To everyone’s surprise, in 1960 God made me. Suddenly there I was, like an uninvited guest, greeted by two bewildered parents. Growing up under the high ceiling of our huge church, hard wooden pews supported Mom in pretty dress, Dad in suit, and sandwiched in between was a tiny boy. The Sunday message to my small ears was that Big God judged everything I did, but his Son, Jesus, was nice. Both Jesus and God were somewhere past the high ceiling. That was an image I would spend a lifetime unlearning.
Things were not so nice at home. By the time I was 13 years old, Mom and Dad had split up and were getting a divorce. Christians did not get divorced, not in our church.
Divorce hit hard, so I escaped into childhood fantasy and detached and withdrew from people. I was profoundly insecure and did not make friends easily, therefore childhood was marked with deep loneliness and isolation. I was skinny as a rail, so school days were spent running from bullies who loved to pick on easy prey. This resulted in failing all my grades at school. But when I was old enough to discover alcohol and drugs, things improved. Both were used to provide the courage to come out of my fantasy world and connect with people. At first it worked beautifully.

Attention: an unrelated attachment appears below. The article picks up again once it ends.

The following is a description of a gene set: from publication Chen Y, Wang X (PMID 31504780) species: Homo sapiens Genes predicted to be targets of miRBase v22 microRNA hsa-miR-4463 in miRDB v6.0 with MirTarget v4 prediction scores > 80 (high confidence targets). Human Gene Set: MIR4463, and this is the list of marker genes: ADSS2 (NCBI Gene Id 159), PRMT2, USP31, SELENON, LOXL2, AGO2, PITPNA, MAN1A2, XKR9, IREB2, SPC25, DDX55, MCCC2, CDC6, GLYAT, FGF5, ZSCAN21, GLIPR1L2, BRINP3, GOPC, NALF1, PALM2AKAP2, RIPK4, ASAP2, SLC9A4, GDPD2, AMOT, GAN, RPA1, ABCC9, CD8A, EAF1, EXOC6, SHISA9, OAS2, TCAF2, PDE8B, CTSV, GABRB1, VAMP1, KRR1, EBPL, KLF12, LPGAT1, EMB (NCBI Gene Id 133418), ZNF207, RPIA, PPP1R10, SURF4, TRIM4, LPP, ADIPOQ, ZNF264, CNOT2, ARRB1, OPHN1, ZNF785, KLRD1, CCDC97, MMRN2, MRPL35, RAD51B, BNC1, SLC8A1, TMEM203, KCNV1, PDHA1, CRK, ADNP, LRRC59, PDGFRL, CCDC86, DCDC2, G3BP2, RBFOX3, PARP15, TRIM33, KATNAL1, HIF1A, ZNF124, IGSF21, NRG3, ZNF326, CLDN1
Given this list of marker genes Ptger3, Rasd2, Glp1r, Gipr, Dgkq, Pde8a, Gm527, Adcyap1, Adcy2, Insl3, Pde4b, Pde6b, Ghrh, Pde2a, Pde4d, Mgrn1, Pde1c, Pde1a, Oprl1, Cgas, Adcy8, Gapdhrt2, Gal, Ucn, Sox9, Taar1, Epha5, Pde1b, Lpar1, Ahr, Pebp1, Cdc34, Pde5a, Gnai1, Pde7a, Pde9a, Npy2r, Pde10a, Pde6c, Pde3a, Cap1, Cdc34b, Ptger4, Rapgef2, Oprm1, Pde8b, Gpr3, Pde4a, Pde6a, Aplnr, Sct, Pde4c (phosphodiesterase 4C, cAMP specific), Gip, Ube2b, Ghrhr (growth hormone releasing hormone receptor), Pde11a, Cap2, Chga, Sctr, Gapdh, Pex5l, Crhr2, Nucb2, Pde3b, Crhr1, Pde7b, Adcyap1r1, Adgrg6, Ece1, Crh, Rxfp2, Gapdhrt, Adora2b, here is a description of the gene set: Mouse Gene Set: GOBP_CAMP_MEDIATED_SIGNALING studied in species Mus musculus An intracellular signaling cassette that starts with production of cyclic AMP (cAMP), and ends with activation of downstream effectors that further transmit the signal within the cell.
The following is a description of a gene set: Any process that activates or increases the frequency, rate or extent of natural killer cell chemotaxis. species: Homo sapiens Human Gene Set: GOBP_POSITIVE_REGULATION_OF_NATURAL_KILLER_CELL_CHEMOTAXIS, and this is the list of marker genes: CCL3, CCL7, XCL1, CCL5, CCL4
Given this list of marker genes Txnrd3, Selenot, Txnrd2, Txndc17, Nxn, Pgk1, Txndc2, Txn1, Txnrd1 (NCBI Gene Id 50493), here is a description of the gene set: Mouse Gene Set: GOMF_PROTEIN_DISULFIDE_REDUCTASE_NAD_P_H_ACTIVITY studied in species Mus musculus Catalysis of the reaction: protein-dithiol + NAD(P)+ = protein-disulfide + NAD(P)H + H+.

At 15 years old, getting drunk felt awesome. Heavy metal music, throat-burn of whiskey and weed were the only times I felt free from crippling self-consciousness. In the woods behind my house, I became an alcoholic. I would sit in dead leaves, plug my nose, and wash down the aftertaste of a childhood filled with loneliness and despair. Warmth would spread upward, quieting a raging mind. Angry faces, broken trust and hot tears of abandonment fell among the brown leaves. Dark unseen shadows that circled above the trees landed.
Alcohol and drugs held out their hands like a mother and father. But alcohol and drugs made poor parents. When the summer of 1979 hit, I was an 18-year-old drug addict, with a criminal record and three attempted suicides. Almost setting the house on fire while stoned, dad could no longer trust me. Jobless and kicked out of high school, my drug use became so serious that I started stealing from my father to support my addiction. I had hit rock bottom. That’s when HE stepped in.